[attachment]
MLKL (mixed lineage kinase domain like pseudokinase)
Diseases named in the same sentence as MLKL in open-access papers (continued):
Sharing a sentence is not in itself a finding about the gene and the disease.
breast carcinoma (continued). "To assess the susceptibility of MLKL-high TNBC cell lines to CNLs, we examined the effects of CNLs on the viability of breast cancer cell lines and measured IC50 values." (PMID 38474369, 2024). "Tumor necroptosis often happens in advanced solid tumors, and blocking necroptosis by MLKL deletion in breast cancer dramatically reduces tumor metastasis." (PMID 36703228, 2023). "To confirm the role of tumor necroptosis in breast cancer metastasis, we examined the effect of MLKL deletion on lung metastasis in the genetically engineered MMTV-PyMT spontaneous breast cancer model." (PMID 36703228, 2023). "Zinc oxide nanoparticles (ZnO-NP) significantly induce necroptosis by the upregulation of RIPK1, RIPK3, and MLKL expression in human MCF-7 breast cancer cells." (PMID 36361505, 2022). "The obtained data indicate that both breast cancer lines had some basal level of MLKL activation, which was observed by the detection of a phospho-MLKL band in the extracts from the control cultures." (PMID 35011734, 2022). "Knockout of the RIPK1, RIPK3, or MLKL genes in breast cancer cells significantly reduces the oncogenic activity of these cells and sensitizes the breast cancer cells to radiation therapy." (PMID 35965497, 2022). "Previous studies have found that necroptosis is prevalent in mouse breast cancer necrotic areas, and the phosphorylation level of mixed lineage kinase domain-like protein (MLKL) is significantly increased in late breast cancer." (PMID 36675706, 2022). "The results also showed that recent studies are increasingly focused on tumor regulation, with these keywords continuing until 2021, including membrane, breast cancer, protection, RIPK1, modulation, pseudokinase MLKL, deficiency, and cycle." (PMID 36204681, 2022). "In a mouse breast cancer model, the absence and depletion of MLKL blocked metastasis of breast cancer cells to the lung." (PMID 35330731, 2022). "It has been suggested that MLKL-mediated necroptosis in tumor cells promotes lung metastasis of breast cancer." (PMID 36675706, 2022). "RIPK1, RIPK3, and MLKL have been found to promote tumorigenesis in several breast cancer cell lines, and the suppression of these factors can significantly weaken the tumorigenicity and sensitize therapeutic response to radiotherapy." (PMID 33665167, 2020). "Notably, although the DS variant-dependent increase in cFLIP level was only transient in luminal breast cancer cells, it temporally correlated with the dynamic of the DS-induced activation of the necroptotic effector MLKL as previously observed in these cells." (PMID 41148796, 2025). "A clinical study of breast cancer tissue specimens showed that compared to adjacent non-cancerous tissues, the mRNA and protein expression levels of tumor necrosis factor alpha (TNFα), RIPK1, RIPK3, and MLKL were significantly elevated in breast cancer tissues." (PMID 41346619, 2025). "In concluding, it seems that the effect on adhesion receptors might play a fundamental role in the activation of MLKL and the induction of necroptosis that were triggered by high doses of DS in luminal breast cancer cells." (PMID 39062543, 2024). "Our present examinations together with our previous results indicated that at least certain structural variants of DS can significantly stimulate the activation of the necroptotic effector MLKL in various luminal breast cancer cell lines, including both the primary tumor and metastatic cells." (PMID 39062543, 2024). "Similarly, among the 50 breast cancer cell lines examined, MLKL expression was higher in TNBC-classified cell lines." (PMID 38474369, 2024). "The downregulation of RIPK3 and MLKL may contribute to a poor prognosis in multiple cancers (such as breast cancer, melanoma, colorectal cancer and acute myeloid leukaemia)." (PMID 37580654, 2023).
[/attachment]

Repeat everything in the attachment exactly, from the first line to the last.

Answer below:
MLKL (mixed lineage kinase domain like pseudokinase)
Diseases named in the same sentence as MLKL in open-access papers (continued):
Sharing a sentence is not in itself a finding about the gene and the disease.
breast carcinoma (continued). "To assess the susceptibility of MLKL-high TNBC cell lines to CNLs, we examined the effects of CNLs on the viability of breast cancer cell lines and measured IC50 values." (PMID 38474369, 2024). "Tumor necroptosis often happens in advanced solid tumors, and blocking necroptosis by MLKL deletion in breast cancer dramatically reduces tumor metastasis." (PMID 36703228, 2023). "To confirm the role of tumor necroptosis in breast cancer metastasis, we examined the effect of MLKL deletion on lung metastasis in the genetically engineered MMTV-PyMT spontaneous breast cancer model." (PMID 36703228, 2023). "Zinc oxide nanoparticles (ZnO-NP) significantly induce necroptosis by the upregulation of RIPK1, RIPK3, and MLKL expression in human MCF-7 breast cancer cells." (PMID 36361505, 2022). "The obtained data indicate that both breast cancer lines had some basal level of MLKL activation, which was observed by the detection of a phospho-MLKL band in the extracts from the control cultures." (PMID 35011734, 2022). "Knockout of the RIPK1, RIPK3, or MLKL genes in breast cancer cells significantly reduces the oncogenic activity of these cells and sensitizes the breast cancer cells to radiation therapy." (PMID 35965497, 2022). "Previous studies have found that necroptosis is prevalent in mouse breast cancer necrotic areas, and the phosphorylation level of mixed lineage kinase domain-like protein (MLKL) is significantly increased in late breast cancer." (PMID 36675706, 2022). "The results also showed that recent studies are increasingly focused on tumor regulation, with these keywords continuing until 2021, including membrane, breast cancer, protection, RIPK1, modulation, pseudokinase MLKL, deficiency, and cycle." (PMID 36204681, 2022). "In a mouse breast cancer model, the absence and depletion of MLKL blocked metastasis of breast cancer cells to the lung." (PMID 35330731, 2022). "It has been suggested that MLKL-mediated necroptosis in tumor cells promotes lung metastasis of breast cancer." (PMID 36675706, 2022). "RIPK1, RIPK3, and MLKL have been found to promote tumorigenesis in several breast cancer cell lines, and the suppression of these factors can significantly weaken the tumorigenicity and sensitize therapeutic response to radiotherapy." (PMID 33665167, 2020). "Notably, although the DS variant-dependent increase in cFLIP level was only transient in luminal breast cancer cells, it temporally correlated with the dynamic of the DS-induced activation of the necroptotic effector MLKL as previously observed in these cells." (PMID 41148796, 2025). "A clinical study of breast cancer tissue specimens showed that compared to adjacent non-cancerous tissues, the mRNA and protein expression levels of tumor necrosis factor alpha (TNFα), RIPK1, RIPK3, and MLKL were significantly elevated in breast cancer tissues." (PMID 41346619, 2025). "In concluding, it seems that the effect on adhesion receptors might play a fundamental role in the activation of MLKL and the induction of necroptosis that were triggered by high doses of DS in luminal breast cancer cells." (PMID 39062543, 2024). "Our present examinations together with our previous results indicated that at least certain structural variants of DS can significantly stimulate the activation of the necroptotic effector MLKL in various luminal breast cancer cell lines, including both the primary tumor and metastatic cells." (PMID 39062543, 2024). "Similarly, among the 50 breast cancer cell lines examined, MLKL expression was higher in TNBC-classified cell lines." (PMID 38474369, 2024). "The downregulation of RIPK3 and MLKL may contribute to a poor prognosis in multiple cancers (such as breast cancer, melanoma, colorectal cancer and acute myeloid leukaemia)." (PMID 37580654, 2023).